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Glass's colour the debate

The typical premium of £500 for a good metallic colour on a new car, can one year later be worth £1000 over a less popular metallic shade, or £2000 over the corresponding flat colour, according to new research published by Glass's Information Services.

The gulf is even wider where sports and convertible models are concerned, where the differential can be as much as £4000 - a staggering 800 per cent return on investment.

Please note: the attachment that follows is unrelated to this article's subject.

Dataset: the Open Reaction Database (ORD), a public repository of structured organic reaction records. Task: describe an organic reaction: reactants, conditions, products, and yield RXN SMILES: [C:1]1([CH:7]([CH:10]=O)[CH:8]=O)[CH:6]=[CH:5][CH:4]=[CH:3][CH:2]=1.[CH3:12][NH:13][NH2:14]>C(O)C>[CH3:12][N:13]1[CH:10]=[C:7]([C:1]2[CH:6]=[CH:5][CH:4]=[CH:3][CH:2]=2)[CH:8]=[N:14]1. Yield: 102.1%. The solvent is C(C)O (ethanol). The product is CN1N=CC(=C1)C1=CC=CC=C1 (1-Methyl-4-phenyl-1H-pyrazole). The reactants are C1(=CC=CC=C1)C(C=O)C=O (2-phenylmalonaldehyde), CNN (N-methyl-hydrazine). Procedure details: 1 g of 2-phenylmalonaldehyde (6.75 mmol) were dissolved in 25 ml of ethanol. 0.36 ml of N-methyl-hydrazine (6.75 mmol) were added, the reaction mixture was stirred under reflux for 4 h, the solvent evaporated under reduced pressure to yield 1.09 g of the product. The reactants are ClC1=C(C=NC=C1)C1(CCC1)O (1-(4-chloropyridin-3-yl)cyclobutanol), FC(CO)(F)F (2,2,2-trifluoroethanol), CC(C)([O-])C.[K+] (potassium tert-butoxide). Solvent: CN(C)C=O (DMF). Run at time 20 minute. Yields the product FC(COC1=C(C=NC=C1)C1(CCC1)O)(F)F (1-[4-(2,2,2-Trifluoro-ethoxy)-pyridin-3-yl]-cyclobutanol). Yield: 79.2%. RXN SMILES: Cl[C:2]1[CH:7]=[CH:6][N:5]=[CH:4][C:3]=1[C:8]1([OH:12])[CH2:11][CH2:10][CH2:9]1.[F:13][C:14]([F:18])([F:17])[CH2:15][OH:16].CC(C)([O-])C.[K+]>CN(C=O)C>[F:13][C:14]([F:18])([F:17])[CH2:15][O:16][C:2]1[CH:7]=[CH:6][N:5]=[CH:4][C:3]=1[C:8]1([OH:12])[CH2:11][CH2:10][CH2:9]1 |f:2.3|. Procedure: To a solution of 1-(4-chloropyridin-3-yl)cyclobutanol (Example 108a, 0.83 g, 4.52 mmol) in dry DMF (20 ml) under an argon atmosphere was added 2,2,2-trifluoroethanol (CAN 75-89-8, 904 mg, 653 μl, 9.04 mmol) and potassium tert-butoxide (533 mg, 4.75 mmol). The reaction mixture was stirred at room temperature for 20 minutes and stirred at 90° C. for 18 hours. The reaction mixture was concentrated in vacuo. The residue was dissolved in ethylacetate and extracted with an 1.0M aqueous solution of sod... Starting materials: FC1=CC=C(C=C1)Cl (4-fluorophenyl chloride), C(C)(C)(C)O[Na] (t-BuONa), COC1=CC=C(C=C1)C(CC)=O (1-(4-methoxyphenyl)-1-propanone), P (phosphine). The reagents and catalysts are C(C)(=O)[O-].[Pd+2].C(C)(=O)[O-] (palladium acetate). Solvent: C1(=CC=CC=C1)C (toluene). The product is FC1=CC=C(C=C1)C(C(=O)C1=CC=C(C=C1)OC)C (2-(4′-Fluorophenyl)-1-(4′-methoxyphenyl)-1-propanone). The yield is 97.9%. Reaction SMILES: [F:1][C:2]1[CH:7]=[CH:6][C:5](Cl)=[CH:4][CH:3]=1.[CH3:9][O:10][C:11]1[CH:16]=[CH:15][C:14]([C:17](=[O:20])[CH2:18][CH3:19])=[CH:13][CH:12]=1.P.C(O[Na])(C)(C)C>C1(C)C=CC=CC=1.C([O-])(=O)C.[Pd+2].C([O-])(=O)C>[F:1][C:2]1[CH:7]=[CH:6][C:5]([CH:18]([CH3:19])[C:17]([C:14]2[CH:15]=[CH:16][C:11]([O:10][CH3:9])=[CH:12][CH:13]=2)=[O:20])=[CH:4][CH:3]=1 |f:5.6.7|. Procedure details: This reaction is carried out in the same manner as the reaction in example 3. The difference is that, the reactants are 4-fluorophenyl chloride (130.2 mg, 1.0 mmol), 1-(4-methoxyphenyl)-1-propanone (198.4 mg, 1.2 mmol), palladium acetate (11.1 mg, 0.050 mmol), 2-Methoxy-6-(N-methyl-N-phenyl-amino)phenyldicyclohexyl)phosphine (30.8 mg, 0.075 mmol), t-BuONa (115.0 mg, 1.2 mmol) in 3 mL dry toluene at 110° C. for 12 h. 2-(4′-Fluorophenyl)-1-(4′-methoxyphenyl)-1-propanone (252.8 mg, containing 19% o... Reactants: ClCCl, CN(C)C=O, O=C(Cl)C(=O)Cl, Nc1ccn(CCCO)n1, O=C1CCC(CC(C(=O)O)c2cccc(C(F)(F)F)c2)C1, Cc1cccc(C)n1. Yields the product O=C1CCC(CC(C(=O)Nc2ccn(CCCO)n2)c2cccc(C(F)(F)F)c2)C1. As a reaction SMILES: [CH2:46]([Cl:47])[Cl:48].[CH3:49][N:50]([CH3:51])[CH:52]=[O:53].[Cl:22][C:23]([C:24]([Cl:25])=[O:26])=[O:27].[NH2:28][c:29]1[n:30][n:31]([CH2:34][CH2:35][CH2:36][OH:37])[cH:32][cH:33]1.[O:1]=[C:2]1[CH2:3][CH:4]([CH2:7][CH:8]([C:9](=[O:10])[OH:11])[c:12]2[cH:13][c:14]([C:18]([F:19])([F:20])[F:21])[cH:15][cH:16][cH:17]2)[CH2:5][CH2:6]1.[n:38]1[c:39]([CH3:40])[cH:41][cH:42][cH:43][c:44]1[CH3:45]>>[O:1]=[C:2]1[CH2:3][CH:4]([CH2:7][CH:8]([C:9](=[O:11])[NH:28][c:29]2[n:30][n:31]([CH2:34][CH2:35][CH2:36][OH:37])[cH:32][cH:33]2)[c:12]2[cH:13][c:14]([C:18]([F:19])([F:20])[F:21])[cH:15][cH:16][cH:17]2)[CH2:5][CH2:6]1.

Silver is the most popular colour choice of all, followed by metallic blue, black and grey. The least popular metallic hues are red, green, gold/brown and any garish shades, such as yellow. For a decade now, metallic paint of one sort or another has been the most popular new car option of all.

Says Glass's Specialist Car Editor, Richard Crosthwaite: "Of course, trim and specification choices have an equally important role to play. A light trim will generally be more saleable on a car with dark metallic body colour, while climate control has become an essential feature on prestige used cars. Full leather trim is an increasing requirement across the board, while satellite navigation is now seen as a necessity on upmarket BMW, Audi and Mercedes models."

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